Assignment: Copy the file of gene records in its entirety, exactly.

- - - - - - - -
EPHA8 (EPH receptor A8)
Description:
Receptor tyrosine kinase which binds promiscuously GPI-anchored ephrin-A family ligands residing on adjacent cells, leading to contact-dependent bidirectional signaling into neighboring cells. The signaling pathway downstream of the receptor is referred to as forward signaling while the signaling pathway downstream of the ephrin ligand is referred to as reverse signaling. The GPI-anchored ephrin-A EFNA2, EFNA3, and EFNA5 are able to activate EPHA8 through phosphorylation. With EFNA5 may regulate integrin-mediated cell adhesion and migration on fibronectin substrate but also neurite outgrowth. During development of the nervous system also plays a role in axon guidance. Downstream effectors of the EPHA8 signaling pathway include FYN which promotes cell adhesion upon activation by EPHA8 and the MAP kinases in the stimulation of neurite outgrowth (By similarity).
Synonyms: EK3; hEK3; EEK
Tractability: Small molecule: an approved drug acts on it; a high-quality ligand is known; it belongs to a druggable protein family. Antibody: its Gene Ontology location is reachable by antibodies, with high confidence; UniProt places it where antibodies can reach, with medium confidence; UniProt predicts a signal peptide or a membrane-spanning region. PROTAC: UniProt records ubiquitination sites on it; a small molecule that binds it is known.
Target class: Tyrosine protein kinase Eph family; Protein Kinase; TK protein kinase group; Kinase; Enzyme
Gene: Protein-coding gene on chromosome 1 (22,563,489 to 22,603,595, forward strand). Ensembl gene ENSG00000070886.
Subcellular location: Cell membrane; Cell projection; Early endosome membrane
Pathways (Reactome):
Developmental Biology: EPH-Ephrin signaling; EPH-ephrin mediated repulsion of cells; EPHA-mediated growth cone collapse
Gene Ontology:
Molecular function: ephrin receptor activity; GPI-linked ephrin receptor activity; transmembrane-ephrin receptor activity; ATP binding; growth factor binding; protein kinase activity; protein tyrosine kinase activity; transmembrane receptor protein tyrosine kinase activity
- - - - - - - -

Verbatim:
EPHA8 (EPH receptor A8)
Description:
Receptor tyrosine kinase which binds promiscuously GPI-anchored ephrin-A family ligands residing on adjacent cells, leading to contact-dependent bidirectional signaling into neighboring cells. The signaling pathway downstream of the receptor is referred to as forward signaling while the signaling pathway downstream of the ephrin ligand is referred to as reverse signaling. The GPI-anchored ephrin-A EFNA2, EFNA3, and EFNA5 are able to activate EPHA8 through phosphorylation. With EFNA5 may regulate integrin-mediated cell adhesion and migration on fibronectin substrate but also neurite outgrowth. During development of the nervous system also plays a role in axon guidance. Downstream effectors of the EPHA8 signaling pathway include FYN which promotes cell adhesion upon activation by EPHA8 and the MAP kinases in the stimulation of neurite outgrowth (By similarity).
Synonyms: EK3; hEK3; EEK
Tractability: Small molecule: an approved drug acts on it; a high-quality ligand is known; it belongs to a druggable protein family. Antibody: its Gene Ontology location is reachable by antibodies, with high confidence; UniProt places it where antibodies can reach, with medium confidence; UniProt predicts a signal peptide or a membrane-spanning region. PROTAC: UniProt records ubiquitination sites on it; a small molecule that binds it is known.
Target class: Tyrosine protein kinase Eph family; Protein Kinase; TK protein kinase group; Kinase; Enzyme
Gene: Protein-coding gene on chromosome 1 (22,563,489 to 22,603,595, forward strand). Ensembl gene ENSG00000070886.
Subcellular location: Cell membrane; Cell projection; Early endosome membrane
Pathways (Reactome):
Developmental Biology: EPH-Ephrin signaling; EPH-ephrin mediated repulsion of cells; EPHA-mediated growth cone collapse
Gene Ontology:
Molecular function: ephrin receptor activity; GPI-linked ephrin receptor activity; transmembrane-ephrin receptor activity; ATP binding; growth factor binding; protein kinase activity; protein tyrosine kinase activity; transmembrane receptor protein tyrosine kinase activity